An Apple for Wales

Apple recently held an education Keynote where a whole host of updates to both software and hardware were announced.  These updates provide more functionality to learners and support the creativity element in the classroom.

In Wales this announcement coincides with the continued adoption of the digital Competence Framework, an attempt to highlight the importance of developing the understanding of digital technology in both learning and teaching as well as understanding the developments of technology in the wider world and ultimately, the workplace.

So how do the two fit together?

Well to start with lets take a look at the wider picture of technology integration in schools.  Even when I was in school, Microsoft was the only real offering, learners and teachers would use the Office suite of applications to create documents or presentations.  Additional programmes might be explored in ICT specific sessions but at this point in time, ICT was not as mainstream as it is now so in general people used Microsoft.  Hwb, the all Wales learning platform, was developed to support schools with digital understanding, incorporating a host of tools and ultimately, Office 365 as a solution to support.  Still focusing on the same tools that generations before had used, so no doubt a familiarity process that meant it would be adopted.

Google suite for Education made a lot of changes for schools, the adoption of free, collaborative tools meant that schools could develop their use of technology to support learning.  Within Google Suite, you could also search for a range of other creative tools that could be used in the classroom to support learning and it all neatly got stored in the Google Drive accounts.  Hwb have recently announced that this integration will come as an option so schools can use Office 365 or Google.  Schools therefore are starting to consider the purchase of Chromebooks as a cheap way of integrating technology into the classroom and to support their implementation of the DCF.

There needs to be some more consideration though of a third Player in the mix here and what they offer to the mix, Apple.

I have written before about the iPad vs Chromebook issue and feel it is something that needs to be fully considered, way beyond the costing (which is usually only considered in the short term impact) . Apple are not partnered with Government or Local Authorities, their offering is available to anyone and this possibly is a reason why it isn’t fully understood in schools.  When decisions around ICT purchase etc involve a lot of money, it is often easier to follow what others do, but consider the alternatives.

The iPad is not a laptop. It is not designed to be sat on a desk to do word-processing, neither is it designed as a consumption device.  It can however do both of these things well.  It is also a tool for creativity and mobility, these things can change the pedagogy of the teacher and the opportunities to learn as a student.  The DCF talks about creativity and understanding of collaboration, the iPad offers these whilst also considering the ability to learn anywhere and at anytime.  Learners often excel when they are afforded choice in their learning and choice in their demonstration of understanding.  The ability to create provides learners with a wealth of access points to a curriculum.

So just buying iPad will help?

Not at all, and this is where the wider issue lies, Just buying a Chromebook will not help, it will give access to collaboration but does it fully transform learning opportunities?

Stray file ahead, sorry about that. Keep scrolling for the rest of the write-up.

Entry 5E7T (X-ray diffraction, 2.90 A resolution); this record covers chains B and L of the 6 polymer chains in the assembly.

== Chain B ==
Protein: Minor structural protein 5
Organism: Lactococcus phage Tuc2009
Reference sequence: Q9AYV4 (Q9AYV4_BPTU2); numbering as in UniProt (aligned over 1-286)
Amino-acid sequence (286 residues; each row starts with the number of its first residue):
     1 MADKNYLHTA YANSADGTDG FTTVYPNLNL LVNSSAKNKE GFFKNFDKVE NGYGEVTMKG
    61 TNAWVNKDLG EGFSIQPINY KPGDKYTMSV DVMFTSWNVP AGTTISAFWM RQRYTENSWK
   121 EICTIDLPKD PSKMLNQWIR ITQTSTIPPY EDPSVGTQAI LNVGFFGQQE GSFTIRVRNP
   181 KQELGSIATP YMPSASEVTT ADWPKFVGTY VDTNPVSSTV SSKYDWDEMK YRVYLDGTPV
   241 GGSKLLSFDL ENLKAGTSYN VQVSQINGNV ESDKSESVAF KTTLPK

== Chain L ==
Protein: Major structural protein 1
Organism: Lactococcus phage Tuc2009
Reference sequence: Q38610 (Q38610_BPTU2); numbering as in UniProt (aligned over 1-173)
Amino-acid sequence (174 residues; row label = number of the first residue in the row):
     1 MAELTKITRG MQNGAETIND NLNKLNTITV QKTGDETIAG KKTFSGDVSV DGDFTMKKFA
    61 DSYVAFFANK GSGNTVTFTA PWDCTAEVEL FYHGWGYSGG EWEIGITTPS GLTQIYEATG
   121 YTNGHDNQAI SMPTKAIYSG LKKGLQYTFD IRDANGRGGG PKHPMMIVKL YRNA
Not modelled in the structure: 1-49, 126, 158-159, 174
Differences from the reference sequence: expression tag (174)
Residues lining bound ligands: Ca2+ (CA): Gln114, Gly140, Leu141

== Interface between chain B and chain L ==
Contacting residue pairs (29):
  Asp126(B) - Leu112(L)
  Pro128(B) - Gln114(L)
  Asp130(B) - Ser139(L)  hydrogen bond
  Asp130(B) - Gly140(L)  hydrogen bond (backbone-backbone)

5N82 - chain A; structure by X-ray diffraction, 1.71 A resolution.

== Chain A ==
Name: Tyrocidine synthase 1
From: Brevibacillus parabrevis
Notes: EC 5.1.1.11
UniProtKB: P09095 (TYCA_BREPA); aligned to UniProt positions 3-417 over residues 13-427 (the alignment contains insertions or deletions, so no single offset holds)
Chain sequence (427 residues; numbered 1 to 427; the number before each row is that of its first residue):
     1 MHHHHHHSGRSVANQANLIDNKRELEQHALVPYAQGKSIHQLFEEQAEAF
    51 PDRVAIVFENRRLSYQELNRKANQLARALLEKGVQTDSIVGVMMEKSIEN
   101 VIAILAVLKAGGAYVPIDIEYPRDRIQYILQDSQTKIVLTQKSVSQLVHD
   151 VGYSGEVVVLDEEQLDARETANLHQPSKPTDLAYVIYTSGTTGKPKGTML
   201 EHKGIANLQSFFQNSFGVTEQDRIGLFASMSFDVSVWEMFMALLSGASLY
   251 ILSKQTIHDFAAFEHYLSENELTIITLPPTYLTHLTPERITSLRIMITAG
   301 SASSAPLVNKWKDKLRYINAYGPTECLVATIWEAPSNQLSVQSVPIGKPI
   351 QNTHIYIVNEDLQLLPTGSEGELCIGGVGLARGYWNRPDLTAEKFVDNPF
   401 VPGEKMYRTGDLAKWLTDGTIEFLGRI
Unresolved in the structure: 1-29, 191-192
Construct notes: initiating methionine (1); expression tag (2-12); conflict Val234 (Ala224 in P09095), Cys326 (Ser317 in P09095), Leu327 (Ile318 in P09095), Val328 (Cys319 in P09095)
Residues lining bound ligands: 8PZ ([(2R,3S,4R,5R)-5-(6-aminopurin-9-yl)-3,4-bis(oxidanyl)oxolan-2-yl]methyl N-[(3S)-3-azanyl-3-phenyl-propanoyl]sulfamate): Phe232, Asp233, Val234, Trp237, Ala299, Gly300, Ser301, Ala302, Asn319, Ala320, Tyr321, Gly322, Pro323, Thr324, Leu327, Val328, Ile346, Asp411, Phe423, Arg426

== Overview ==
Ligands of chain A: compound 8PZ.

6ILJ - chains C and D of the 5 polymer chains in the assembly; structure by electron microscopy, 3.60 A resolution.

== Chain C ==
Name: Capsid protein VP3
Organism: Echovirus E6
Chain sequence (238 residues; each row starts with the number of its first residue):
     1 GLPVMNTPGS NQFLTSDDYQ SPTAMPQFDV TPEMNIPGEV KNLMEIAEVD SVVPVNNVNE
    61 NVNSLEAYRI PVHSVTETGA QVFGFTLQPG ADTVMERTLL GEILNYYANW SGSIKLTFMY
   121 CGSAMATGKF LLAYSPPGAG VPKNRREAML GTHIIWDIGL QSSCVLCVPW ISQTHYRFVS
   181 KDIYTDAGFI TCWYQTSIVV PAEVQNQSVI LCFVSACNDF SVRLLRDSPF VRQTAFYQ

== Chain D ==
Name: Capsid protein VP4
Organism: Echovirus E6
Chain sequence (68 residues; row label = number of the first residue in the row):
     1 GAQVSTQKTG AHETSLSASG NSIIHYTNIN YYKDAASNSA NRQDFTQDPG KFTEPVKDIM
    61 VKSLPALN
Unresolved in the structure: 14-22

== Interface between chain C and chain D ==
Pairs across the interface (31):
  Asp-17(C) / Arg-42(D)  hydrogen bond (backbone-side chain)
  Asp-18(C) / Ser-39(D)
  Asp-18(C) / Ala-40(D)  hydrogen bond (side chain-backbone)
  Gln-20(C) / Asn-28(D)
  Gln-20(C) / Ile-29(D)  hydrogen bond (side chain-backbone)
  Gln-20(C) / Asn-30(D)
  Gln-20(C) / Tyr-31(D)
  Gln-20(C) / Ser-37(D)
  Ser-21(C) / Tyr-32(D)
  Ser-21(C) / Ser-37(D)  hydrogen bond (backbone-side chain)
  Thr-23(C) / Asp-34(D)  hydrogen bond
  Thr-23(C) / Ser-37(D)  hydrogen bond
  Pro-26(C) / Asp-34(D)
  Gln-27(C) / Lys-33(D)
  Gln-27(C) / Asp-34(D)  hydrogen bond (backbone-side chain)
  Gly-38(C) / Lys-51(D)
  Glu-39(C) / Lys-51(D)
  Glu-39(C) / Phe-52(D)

Beyond the device Apple also provide opportunities for teachers to develop their skills in the use of technology.  Apple Teacher is a start point, to develop the basic understanding of how technology can change the way learners use the applications to share and develop knowledge.  Coupled with this though are the support curriculums of Everyone can Code and the recently announced Everyone can Create.  Looking at the DCF, these two curriculums directly impact on two of the areas, Producing and computational Thinking.  The programmes provide support for teachers and students in the use of digital tools to develop understanding and provide examples of how learning can be transformed to be more engaging.  Add to that the addition of 200gb of storage in iCloud for free and the collaborative tools available in iWork and the Google offering is countered.

An example of impact of how Apple technology is changing learning opportunities can be seen in St Cyres School in Penarth.  St Cyres is an Apple Distinguished School, using iPad and other Apple technology to transform learning opportunities, before the DCF was even announced, the school were demonstrating the impact of technology on learning opportunities.

What happens with Apple technology is that it makes schools think differently about what they are doing, it makes you consider the pedagogy you are using and it provides alternatives to the traditional view of a computer with a keyboard.  It may not have a physical keyboard built in or a mouse, but isn’t that a reason to think about what else is possible, other than what was done 20 years ago.

The DCF is forward thinking and looks to engage learners in the possibilities, not simply teach them the way their teachers were taught.  Apple offers this to schools in both the hardware and software it provides.

Perhaps the Government, Local Consortia and school leaders need to look beyond the obvious to alternatives that can change education, from creativity to efficiency.  Outside of Wales there are schools that are looking at alternatives and are having a huge impact.  Lets not simply follow what we have always done.  Maybe a phone call to Apple will provide a different route?

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